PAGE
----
At the Medical Group Management Association’s (MGMA) annual meeting in Denver last October, T.R. Reid of the Washington Post reminded us what the health care conversation in this country should really be about. Mr. Reid’s new book, The Healing of America: The Global Quest for Better, Cheaper, and Fairer Healthcare, is the culmination of a three-year project to understand and document HOW and WHY every industrialized country in the world (other than the United States) provides universal health care coverage to its citizens. His book addresses these questions, but fails to find the answer to “Why doesn’t the U.S., the richest country in the world, provide universal coverage for its citizens?” Mr. Reid argues that until we make the commitment to health care for all, true reform in the U.S. will be impossible. Here are the highlights of his presentation:
First, what he did NOT find. He did not find that universal coverage is “all the same.” Every country does it a little differently and their systems reflect the cultures and national priorities of the country. He did not find a predominance of “socialized medicine.” Private health care works in other rich democracies. Although some countries do have a single payer system, many more have a system of private payers. (Japan has more than 3,000 payers, Germany more than 200, and Switzerland around 70.)
Of the nearly 200 countries in the world, he could categorize all health care systems into four general models, determined by “who is the provider?” and “who is the payer?”
1. The Beverage model (developed in the UK): It is government’s role to pay for 100% of health care, “cradle to grave.” Taxes are high, but they pay half of what the U.S. does for health care. The government owns hospitals, pays doctors and pays bills. This is real socialized medicine. This is also used by Spain, Italy, New Zealand, Cuba and much of Scandinavia.
2. The Bismarck model (developed in Germany): Everyone is required to have insurance and premiums are split between employers and employees. There are private doctors, hospitals and insurance, but insurance is highly regulated and insurers are required to cover everyone and pay all claims. This model is also used by France, Netherlands, Switzerland and Japan.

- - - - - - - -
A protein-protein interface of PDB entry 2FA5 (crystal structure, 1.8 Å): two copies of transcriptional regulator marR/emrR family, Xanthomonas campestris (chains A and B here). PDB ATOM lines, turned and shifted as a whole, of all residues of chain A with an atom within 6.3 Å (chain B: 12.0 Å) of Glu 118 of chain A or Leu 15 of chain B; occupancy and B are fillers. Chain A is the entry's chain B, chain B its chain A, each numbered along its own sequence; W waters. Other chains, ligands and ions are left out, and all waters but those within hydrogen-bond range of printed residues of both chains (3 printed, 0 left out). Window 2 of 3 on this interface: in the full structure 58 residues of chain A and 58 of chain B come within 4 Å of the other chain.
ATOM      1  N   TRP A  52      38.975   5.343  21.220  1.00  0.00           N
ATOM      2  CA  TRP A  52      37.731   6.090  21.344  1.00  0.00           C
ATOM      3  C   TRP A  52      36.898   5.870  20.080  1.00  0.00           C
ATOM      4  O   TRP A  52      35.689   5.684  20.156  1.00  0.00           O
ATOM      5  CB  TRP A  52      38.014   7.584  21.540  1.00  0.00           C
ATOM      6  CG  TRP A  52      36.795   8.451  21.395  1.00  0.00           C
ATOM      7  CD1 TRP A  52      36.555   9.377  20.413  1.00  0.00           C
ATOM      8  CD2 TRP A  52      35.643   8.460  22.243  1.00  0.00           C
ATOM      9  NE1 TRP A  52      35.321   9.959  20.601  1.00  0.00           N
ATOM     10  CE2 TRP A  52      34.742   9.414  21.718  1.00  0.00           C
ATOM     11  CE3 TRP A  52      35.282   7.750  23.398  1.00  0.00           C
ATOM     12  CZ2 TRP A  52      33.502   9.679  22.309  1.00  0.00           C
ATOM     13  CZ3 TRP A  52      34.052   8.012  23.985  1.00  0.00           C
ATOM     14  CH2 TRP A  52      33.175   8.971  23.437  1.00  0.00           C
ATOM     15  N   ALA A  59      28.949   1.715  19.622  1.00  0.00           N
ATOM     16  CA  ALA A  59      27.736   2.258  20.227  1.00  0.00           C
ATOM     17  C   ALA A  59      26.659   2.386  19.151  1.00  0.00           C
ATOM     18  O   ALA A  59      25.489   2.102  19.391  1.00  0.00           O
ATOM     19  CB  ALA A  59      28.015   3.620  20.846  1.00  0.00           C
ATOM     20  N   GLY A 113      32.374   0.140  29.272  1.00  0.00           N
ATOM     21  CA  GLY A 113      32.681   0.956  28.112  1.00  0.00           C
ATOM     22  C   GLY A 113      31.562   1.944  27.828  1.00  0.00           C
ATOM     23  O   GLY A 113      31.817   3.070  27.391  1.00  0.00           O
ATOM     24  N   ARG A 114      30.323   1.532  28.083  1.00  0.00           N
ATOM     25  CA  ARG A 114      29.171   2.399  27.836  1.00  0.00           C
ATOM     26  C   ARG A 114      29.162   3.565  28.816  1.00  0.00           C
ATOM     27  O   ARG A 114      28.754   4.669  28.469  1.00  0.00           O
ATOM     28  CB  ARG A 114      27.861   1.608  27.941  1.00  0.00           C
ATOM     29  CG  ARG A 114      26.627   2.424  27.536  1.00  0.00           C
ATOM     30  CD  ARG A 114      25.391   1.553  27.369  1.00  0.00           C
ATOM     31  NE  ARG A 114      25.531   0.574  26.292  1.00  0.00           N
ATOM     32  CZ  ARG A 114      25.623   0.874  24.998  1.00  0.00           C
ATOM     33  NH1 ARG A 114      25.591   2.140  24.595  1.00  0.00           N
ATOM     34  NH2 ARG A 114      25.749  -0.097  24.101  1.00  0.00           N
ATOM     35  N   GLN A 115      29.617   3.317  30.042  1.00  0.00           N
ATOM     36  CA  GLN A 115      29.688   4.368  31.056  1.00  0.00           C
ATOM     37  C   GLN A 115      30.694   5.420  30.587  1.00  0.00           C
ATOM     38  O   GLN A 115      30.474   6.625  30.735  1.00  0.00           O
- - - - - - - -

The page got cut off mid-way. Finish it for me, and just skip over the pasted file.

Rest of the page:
3. National Health Insurance model (Canada): The program features private providers, but the government pays. “Premiums” (taxes) are paid to the government and they call it “medicare.” A gatekeeper system is used in which general practice doctors must make the referral to specialists. Reid singled out Canada’s approach for criticism because Canada has limited numbers of specialists and advanced equipment which leads to “lots of waiting” for non-emergency care. The model is popular in newly-rich countries such as Taiwan, which has avoided the waiting problems of Canada.
4. Out of pocket model (all poor countries of the world). Patient pays at point of service; if you have money, you’ll get care. Others rely on barter, charity or do without needed care.
All four models are in effect in the United States: the military and Native Americans have the Beverage model; the elderly have the NHI model though Medicare; more than 50 million employed people have the Bismarck model; and about 47 million Americans fall into the “out of pocket” model. This differs from the rest of the world in which most countries have just one model.
Why do most countries have one model? The reasons resonated strongly with the medical group managers at the MGMA conference:
1. It’s simpler and cheaper to administer. Reid says in the U.S. we spend 18-25% of our health care dollars on administrative costs–which include only the administrative costs of the insurers, not the processing done by the providers. Other countries with private insurers, such as France or Japan, average around 5% administrative costs.
2. There are strong incentives for preventive health care and keeping people healthy. In the U.S., the average tenure of an individual in a health insurance plan is less than five years, so there is no incentive to spend the money to keep you healthy if you’ll soon be “someone else’s problem.”
3. It is “fairer” to have everyone have the same access to the same health care at the same cost.
Reid ended his remarks by saying that each country’s design of a health care system fundamentally reflects the country’s values. To summarize his book in one sentence, he said that, “If the U.S. could find the political will to commit to provide health care to everyone, the other rich countries of the world could help show us the way.”
Perhaps looking at other countries can help us envision a uniquely American health care system that reflects our national values and plays upon our strengths instead of emphasizing our weaknesses.